Posted on July 9, 2008 by Keith
Interesting article out of Purdue U on golfers’ perceptions of hole size while putting.
46 golfers were asked to estimate the size of the hole after they played a round of golf. The diameter of a golf hole is 10.8 centimeters. The golfers selected from a poster one of nine black holes that ranged in size from 9-13 centimeters. Those who selected larger holes were the same players who had better scores on the course that day.
They did some further testing in a lab and found participants who putted closer drew the circle to be bigger than those who putted farther away.
This goes to one of my favorite points – asking the right question is more important than getting the right answer since you’ll NEVER get the latter without the former. In this case, maybe someone should have asked the good putters (who may or may NOT be the better golfers) what they were looking at while putting. I can tell you from a lot (way too much, probably) of time spent putting that one really doesn’t look at the hole while putting. Great putters know that all putts are straight if they’re hit properly- it’s the green that makes them move. Because of that, one judges the line and speed and picks a spot to which you putt – it’s usually NOT the hole. Pelz Golf Institute research shows that less than five per cent of all putts are perfectly straight (the green moves them!) so you’re not aiming at the hole 95% of the time.
Another, smaller point is that of COURSE the hole looks bigger when you’re closer to it! (As an aside, as the parent of a Michigan grad, I’m really holding back on the Boilermaker comments right now…). Chances are the the better golfers were the ones putting closer to the hole as well.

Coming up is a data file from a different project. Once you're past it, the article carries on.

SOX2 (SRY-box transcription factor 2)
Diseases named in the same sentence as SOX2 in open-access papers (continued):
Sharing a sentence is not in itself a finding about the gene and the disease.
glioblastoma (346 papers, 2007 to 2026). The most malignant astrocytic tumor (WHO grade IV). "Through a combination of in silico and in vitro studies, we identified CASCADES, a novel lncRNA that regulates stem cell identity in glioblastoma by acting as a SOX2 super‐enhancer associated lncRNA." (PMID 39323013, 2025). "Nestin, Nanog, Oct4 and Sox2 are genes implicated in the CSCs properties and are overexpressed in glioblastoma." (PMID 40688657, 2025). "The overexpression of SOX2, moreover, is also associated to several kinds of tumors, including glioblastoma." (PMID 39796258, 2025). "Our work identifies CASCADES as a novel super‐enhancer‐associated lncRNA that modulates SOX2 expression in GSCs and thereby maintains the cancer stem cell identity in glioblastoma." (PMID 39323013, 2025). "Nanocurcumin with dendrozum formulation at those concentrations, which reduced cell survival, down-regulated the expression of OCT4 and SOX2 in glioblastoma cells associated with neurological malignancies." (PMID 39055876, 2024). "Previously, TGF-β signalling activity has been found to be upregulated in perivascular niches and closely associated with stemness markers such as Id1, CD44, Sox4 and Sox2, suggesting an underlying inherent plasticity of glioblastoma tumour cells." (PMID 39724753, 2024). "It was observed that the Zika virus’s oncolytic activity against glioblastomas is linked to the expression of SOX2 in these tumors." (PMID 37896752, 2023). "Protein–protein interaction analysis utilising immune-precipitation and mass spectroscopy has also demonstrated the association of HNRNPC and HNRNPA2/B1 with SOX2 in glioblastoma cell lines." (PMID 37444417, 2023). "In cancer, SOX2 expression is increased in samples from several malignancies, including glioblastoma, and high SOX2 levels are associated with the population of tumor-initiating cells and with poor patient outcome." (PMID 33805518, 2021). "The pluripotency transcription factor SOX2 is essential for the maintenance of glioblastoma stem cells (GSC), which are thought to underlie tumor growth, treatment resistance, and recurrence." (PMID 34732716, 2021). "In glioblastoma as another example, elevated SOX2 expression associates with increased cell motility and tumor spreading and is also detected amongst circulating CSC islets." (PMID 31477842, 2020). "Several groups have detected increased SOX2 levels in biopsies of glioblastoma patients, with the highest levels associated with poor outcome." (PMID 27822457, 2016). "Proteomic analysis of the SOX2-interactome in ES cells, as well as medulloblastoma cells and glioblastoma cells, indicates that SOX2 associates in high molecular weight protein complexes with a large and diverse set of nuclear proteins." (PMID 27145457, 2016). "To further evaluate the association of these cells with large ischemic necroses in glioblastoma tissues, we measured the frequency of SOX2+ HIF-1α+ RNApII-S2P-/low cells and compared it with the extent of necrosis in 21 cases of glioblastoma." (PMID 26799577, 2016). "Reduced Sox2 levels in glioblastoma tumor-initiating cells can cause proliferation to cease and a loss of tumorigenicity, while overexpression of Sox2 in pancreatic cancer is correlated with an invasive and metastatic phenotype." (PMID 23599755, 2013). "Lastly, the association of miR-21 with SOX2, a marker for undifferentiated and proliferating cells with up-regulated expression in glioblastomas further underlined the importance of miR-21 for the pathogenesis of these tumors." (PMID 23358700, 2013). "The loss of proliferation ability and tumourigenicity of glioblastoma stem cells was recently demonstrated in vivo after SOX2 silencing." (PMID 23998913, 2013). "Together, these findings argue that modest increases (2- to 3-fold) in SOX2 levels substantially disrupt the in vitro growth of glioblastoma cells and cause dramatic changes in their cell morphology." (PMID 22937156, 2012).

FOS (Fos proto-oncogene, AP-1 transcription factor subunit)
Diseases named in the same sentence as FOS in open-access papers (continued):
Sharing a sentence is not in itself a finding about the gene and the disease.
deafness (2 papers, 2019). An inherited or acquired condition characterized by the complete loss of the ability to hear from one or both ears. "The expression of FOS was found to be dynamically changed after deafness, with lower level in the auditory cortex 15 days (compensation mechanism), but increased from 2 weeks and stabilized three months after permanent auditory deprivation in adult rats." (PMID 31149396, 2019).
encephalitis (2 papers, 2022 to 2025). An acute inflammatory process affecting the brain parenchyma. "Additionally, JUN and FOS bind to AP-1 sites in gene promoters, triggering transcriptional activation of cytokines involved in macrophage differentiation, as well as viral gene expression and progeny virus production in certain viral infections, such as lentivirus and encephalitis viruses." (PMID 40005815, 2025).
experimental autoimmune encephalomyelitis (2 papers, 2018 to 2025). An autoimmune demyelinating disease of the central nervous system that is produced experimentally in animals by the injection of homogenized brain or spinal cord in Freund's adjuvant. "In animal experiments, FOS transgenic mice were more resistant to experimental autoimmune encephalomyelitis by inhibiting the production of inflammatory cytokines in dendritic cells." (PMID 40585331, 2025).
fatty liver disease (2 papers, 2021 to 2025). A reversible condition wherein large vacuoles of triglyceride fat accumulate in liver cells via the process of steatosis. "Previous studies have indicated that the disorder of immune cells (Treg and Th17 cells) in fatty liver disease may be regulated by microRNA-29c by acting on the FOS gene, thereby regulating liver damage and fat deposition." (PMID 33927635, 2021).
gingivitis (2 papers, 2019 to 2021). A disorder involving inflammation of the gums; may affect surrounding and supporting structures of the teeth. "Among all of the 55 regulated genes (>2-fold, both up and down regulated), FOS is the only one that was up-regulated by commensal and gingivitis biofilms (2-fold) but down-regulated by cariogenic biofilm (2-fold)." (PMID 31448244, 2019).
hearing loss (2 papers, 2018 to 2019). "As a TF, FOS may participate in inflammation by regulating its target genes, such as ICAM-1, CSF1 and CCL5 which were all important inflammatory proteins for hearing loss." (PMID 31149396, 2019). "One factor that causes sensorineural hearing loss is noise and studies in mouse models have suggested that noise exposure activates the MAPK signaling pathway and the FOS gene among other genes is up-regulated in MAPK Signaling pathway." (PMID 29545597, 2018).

Ask the right questions and if you’re in unfamiliar territory as these researchers seemd to be, ask a native for directions.
Filed under: Consulting, Helpful Hints | Tagged: business, business thinking, Consulting, golf | 1 Comment »
Posted on July 9, 2008 by Keith
Haley’s Comet was visible in the sky on the night that Mark Twain was both born and died, which right out of the box makes him someone to whom attention must be paid! Aside from being one of the most quotable authors who ever put pen to paper (OK, Shakespeare probably has him, but not by much and the Bible has multiple authors), he was a fascinating person, even without the books. Ken Burns’ film on his life is well worth watching (it’s out on DVD) and if you’ve only read “Tom Sawyer” or “Huckleberry Finn” you’re really missing the steamboat. I admit I’m awfully prejudiced on this subject since I wrote a lot of papers about Sam Clemens in college, including my senior thesis, and came to admire the man as much as the literature.
What’s making me opine about this today is the fine piece in the current Time Magainze about Twain and his relevance today:
News in the form of edgy drollery may seem a brave new thing, but it can all be traced back to one source, the man Ernest Hemingway said all of modern American literature could be traced back to: Mark Twain. Oh, that old cracker-barrel guy, you may say. White suit, cigar, reports of my death have been greatly exaggerated–but he died back in 1910, no? White, male, and didn’t he write in dialect? What does he have to do with the issues of our day?
Read the article, read a Twain book. You’ll be smarter and happier for it! Especially since, as Twain said, “Education is that which reveals to the wise, and conceals from the stupid, the vast limits of their knowledge.”
Now let’s just hope that Roger isn’t a relative…
Filed under: Helpful Hints | Tagged: Clemens, Ken Burns, Mark Twain, Time Magazine, Twain | Leave a Comment »